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CDC Backs Booster for Millions of Older Americans

Advisers to the CDC said booster shots should offer to Americans 65 and older, nursing home residents, and vulnerable people age 50 to 64

The United States vaccination drive against coronavirus stood on the edge of a crucial new phase as Biden government advisers Thursday recommended booster shots of Pfizer vaccine for millions of Americans – older and vulnerable to infection. Advisers to the Centers for Disease Control and Prevention (CDC) said booster shots should offer to Americans sixty-five and older, nursing home residents, and those people age fifty to sixty-four who have risky basic health problems. Moreover, the additional dose would be administered to people six months after their last Pfizer dose.

There is small evidence that younger Americans are at risk of weakening immunity; the panel suggested a booster for those Americans ages eighteen to forty-nine who have chronic health issues. Furthermore, the health advisers refused to go ahead and open booster doses to otherwise healthy front-line health care staff who are not at risk of severe infection but want to avoid even a minor infection.

Dr. Pablo Sanchez of Ohio State University said that give it to everybody eighteen and older. The United States has a very effective vaccine, and it is like saying it is not working. Still, getting the unvaccinated people their initial dose remains the top priority, and the panel struggled with whether the booster vaccine dose debate was diverting from that goal. All three coronavirus vaccines used in the United States are still highly protective against severe infection, hospitalization, and death, still with the spread of more contagious delta variants.

FDA Supports Pfizer Booster Vaccine Shots for Older and Vulnerable Weak Americans

Only around one hundred and eighty-two million American nationals received full vaccination or, in other words, only fifty-five percent of the population. Yesterday’s decision represented a dramatic decline of the Biden government plan announced last month to distribute booster shots to almost everybody to bolster their protection. Instead, the Food and Drug Administration (FDA), just like the CDC panel, backs the Pfizer booster shots on Wednesday for a much narrower slice of the people than the White House proposed.

It is up to the Centers for Disease Control and Prevention to establish a final United States policy on who will get the third (booster) shot. A decision from the drug agency is expected later Thursday, but it usually follows the recommendations of its advisers. Additionally, the extra dose plan marks an essential shift in the vaccination drive of the country. Israel and the United Kingdom are already giving an extra round of vaccination shots over heavy opposition from the World Health Organization (WHO) that poorer nations do not have enough for their first doses.

Dr. Rochelle Walensky, the director of CDC, stressed at Thursday’s meeting that inoculating the unvaccinated people remain the top priority in American and across the world. She also acknowledged that the statistics on who really needs a booster shot right away are not perfect. In addition, the CDC panel stressed that it would change its recommendations if new evidence and data reveal more people need a booster.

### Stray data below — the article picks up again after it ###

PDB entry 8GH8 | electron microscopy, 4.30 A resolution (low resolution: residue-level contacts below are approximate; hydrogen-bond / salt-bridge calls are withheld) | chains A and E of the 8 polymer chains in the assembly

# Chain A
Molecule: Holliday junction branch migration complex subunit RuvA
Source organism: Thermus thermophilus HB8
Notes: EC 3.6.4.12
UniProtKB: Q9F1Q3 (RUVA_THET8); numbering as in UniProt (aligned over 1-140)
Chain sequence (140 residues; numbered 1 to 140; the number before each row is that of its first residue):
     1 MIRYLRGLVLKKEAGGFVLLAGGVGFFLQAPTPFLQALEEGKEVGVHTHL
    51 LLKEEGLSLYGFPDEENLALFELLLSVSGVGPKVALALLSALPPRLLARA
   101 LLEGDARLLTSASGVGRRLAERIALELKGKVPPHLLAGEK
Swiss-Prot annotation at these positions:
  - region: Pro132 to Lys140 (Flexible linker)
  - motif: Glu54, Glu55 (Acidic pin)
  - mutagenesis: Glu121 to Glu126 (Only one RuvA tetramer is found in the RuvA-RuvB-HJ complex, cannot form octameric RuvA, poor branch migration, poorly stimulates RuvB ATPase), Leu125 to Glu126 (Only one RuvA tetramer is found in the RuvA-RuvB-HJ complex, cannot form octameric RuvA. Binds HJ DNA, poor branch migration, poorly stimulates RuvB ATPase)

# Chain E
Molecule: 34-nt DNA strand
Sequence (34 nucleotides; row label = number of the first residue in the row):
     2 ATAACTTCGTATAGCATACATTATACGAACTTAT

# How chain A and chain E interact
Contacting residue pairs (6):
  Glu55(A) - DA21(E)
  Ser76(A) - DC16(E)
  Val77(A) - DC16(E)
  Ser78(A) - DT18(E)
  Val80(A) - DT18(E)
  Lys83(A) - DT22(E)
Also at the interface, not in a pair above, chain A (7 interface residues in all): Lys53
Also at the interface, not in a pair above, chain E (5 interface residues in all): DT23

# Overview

CDC Backs Booster for Millions of Older Americans
CDC Approved Booster Shots for Millions of Older Americans
Source: Web

What about those people who initially take Johnson & Johnson or Moderna?

The CDC advisers raised their concern about the millions of people in the country who received Johnson & Johnson or Moderna doses early in the vaccine rollout. However, the Biden administration still has not considered booster shots for those vaccine companies and has no statistics on whether it is effective or safe to mix-and-match and give those people at Pfizer dose. Around twenty-six million American nationals got their second Pfizer dose at least six months ago, and approximately half of them are sixty-five or older.

On the other hand, it is not clear how many more people would meet the booster qualifications of the CDC panel. Additionally, the CDC statistics reveal that the vaccines still offer strong protection against severe infection for people of all ages, but there is a minor drop among the oldest American adults. The immunity against the minor coronavirus infection appears to be weakening some months after the initial immunization of people.

Statistics from Israel, which administered almost three million people, mostly sixty and older, a booster Pfizer shot, has expressed no red signals. In addition, the United States already approved booster shots of the Moderna and Pfizer vaccines for some specific people with people having weakened immune systems, such as transplant recipients and cancer patients. In the end, the CDC concluded that among Americans who stand to benefit from COVID-19 booster dose, there are few risks, and they are following:

  • Serious side effects from the initial two Pfizer vaccine doses are exceptionally rare
  • Heart inflammation

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